Verizon Fios is the best internet service for playing games online. It has the best latency in our tests and the second-best average upload and download speeds next to Google Fiber. AT&T is the best fiber alternative if Verizon Fios isn’t in your area, offering a wide range of speeds at an affordable price.

If you don’t have access to fiber, Spectrum has the widest availability in the US. Spectrum doesn’t have data caps, modem fees, or extra fees for unlimited data. However, Xfinity has Spectrum beat with the fastest cable internet plan, reaching 1,200 Mbps. Xfinity also has better upload and download speed averages in our tests.

But let’s get real here: any internet service other than satellite is suitable for gaming online. Fiber is ideal for livestreaming, while cable has wide availability. You can even get by with DSL if others in the home aren’t eating up all your bandwidth. Just choose a plan that’s ideal for your whole household, and you should be good to go.

How HSI ranked the best internet for gaming in the US

We provide an internet speed test used by millions of people across the US. The results are collected by our speed test for each internet provider and are averaged together every three months. We use this data to generate an integrated speed score (ISS) to compare internet providers in terms of speed—our list of the fastest internet providers is a good example.

In this case, we compared internet providers based on latency because you don’t need a lot of upload and download speed to play games online. Internet providers typically advertise their maximum speeds only, so gamers won’t know if they can get better latency with a different provider unless they switch.

By pulling the latency averages from our proprietary data, we can compare internet providers and suggest the best internet connections for gamers.

FAQ about internet for gaming

What is a good upload speed for gaming?

You should have at least 3 Mbps of upload bandwidth per device to play games online.

Microsoft suggests 0.5 Mbps while Sony reports 2 Mbps for the PlayStation 4. The suggested extra megabit or so gives your gaming devices room to breathe. However, keep in mind that other non-gaming applications also need upload bandwidth, so an internet plan with 6+ Mbps in upload speed is probably your safest bet.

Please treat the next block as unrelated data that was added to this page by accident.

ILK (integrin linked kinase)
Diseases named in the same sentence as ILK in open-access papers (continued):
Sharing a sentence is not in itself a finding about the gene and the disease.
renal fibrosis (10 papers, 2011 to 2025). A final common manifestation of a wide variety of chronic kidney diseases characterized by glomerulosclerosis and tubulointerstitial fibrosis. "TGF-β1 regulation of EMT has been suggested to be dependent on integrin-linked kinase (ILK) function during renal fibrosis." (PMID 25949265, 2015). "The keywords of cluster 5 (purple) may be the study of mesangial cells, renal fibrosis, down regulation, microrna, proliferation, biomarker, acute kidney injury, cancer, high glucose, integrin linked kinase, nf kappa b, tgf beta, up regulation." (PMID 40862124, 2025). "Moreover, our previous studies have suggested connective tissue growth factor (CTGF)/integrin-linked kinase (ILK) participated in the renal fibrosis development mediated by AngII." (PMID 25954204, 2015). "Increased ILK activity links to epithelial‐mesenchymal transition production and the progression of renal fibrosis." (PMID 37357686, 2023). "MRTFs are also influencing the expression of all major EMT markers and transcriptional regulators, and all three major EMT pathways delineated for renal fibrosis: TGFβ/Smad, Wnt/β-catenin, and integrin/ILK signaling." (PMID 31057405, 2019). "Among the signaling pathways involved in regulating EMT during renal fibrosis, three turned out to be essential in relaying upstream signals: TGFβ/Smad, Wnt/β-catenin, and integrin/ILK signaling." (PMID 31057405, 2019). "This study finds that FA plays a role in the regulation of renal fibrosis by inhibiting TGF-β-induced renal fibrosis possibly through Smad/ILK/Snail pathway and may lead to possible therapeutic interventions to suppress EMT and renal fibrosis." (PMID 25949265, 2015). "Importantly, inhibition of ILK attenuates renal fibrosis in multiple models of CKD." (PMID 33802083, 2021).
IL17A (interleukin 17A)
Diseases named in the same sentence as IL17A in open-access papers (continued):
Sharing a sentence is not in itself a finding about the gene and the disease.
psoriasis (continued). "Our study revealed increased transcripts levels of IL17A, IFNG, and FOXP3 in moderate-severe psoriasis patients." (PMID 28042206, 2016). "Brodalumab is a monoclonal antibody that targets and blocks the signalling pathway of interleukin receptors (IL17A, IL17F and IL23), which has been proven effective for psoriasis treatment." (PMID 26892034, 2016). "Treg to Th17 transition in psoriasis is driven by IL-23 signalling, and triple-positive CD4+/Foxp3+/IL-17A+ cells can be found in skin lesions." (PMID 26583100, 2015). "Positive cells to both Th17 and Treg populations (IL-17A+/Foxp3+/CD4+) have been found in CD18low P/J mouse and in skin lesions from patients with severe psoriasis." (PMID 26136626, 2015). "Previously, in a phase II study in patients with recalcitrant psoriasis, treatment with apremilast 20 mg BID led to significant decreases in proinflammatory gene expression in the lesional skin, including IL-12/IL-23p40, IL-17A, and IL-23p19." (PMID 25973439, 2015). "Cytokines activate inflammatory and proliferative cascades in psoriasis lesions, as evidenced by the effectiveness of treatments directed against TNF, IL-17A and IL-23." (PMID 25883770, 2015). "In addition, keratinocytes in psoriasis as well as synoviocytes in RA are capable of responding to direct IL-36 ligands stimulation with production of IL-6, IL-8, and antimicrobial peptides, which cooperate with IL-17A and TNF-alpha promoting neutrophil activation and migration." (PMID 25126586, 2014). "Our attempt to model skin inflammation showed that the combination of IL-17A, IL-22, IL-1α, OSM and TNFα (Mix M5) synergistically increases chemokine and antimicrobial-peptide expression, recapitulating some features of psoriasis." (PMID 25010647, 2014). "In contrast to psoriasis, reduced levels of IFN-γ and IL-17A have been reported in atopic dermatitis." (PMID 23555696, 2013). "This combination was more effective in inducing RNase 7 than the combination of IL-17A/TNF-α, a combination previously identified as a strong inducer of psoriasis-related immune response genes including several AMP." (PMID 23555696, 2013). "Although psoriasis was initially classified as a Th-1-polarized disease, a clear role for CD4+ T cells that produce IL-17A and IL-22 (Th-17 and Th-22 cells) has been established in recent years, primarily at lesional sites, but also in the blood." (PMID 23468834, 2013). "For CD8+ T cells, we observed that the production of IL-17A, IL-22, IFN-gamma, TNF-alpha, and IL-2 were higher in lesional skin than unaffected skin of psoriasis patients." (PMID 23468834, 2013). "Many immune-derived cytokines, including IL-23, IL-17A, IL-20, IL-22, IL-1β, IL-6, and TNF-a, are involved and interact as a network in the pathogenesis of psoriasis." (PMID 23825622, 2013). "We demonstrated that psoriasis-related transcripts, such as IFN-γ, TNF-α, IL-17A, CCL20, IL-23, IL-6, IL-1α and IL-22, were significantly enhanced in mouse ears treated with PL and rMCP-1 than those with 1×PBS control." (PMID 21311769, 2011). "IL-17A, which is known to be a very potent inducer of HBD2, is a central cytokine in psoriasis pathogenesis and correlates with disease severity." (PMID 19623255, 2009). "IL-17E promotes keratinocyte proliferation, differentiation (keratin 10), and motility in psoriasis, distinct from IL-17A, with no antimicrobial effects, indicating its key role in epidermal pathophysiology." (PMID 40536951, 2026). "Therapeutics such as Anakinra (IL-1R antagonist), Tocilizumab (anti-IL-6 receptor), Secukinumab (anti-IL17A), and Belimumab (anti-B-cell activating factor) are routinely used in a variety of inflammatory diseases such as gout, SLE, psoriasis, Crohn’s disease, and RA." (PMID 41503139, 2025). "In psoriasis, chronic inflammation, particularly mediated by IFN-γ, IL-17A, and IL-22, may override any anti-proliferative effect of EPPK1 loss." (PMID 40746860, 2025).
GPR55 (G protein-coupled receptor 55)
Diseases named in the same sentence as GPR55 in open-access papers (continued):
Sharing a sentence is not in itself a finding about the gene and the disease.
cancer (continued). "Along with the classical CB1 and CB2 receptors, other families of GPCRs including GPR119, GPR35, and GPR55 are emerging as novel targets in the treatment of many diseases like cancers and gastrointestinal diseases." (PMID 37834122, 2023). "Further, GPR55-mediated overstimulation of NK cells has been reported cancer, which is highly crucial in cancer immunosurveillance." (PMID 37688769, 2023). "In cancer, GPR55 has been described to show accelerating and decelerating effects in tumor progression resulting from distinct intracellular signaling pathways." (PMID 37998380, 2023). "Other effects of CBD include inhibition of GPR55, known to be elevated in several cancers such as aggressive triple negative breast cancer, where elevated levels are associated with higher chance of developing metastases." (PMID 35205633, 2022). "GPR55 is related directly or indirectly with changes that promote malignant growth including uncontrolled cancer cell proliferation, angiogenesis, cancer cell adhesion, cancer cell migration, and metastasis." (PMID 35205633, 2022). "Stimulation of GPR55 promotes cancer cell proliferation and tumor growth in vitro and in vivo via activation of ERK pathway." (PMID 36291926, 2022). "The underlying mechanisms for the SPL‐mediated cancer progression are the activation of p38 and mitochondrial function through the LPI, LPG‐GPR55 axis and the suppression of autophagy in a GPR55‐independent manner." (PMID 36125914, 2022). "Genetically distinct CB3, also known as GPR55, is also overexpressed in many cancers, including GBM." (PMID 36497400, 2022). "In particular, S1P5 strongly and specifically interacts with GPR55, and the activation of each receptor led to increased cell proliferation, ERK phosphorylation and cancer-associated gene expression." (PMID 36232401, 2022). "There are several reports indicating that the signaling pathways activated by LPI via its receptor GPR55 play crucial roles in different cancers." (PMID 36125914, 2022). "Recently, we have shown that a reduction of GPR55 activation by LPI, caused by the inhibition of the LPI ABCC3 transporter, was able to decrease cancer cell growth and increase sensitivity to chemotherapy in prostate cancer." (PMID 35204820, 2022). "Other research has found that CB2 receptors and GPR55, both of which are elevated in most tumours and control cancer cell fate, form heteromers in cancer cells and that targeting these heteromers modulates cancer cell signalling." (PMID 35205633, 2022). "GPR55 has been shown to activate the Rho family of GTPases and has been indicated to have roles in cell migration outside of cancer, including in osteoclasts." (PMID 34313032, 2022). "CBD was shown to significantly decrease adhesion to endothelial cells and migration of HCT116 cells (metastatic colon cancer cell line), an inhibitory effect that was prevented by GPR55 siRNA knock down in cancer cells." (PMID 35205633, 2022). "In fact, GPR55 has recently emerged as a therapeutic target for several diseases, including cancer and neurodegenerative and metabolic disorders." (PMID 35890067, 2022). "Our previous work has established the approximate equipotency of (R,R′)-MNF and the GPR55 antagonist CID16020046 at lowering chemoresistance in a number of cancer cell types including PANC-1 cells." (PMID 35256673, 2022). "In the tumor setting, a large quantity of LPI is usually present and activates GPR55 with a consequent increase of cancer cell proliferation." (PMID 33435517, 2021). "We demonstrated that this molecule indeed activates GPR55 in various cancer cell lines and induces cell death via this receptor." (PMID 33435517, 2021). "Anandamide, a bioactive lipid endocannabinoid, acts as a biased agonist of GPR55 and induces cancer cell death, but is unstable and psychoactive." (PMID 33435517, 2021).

What is a good download speed for gaming?

You should have at least 3 Mbps of download bandwidth per device to play games online. Microsoft and Nintendo suggest a 3 Mbps minimum, while Sony suggests 2 Mbps.

Keep in mind that you need a lot more bandwidth to stream games from Google Stadia, PlayStation Now, and other services. Google Stadia and Xbox Remote Play need a minimum download speed of 10 Mbps.

Why are the required download speeds larger than uploads?

The suggested download speeds are larger than the uploads because data sent by remote servers contain more information than what you upload. This data includes information about other player actions, player coordinates, the world state, in-game messages, and notifications.

Why is fiber the best internet for gaming?

Fiber uses light pulses to transmit data. Think of it as conveying data like Morse code—it’s quick and simple versus adding or removing a digital wave from a radio wave. There’s typically less jitter and latency with fiber than cable, plus you get the benefits of symmetrical speeds.

However, fiber only trumps cable if it’s delivered to a local utility pole or straight to your home. After all, fiber is the backbone of the internet.

Author -

Kevin Parrish has more than a decade of experience working as a writer, editor, and product tester. He began writing about computer hardware and soon branched out to other devices and services such as networking equipment, phones and tablets, game consoles, and other internet-connected devices. His work has appeared in Tom’s Hardware, Tom's Guide, Maximum PC, Digital Trends, Android Authority, How-To Geek, Lifewire, and others. At HighSpeedInternet.com, he focuses on internet security.

Editor - Cara Haynes

Cara Haynes has been editing and writing in the digital space for seven years, and she's edited all things internet for HighSpeedInternet.com for five years. She graduated with a BA in English and a minor in editing from Brigham Young University. When she's not editing, she makes tech accessible through her freelance writing for brands like Pluralsight. She believes no one should feel lost in internet land and that a good internet connection significantly extends your life span.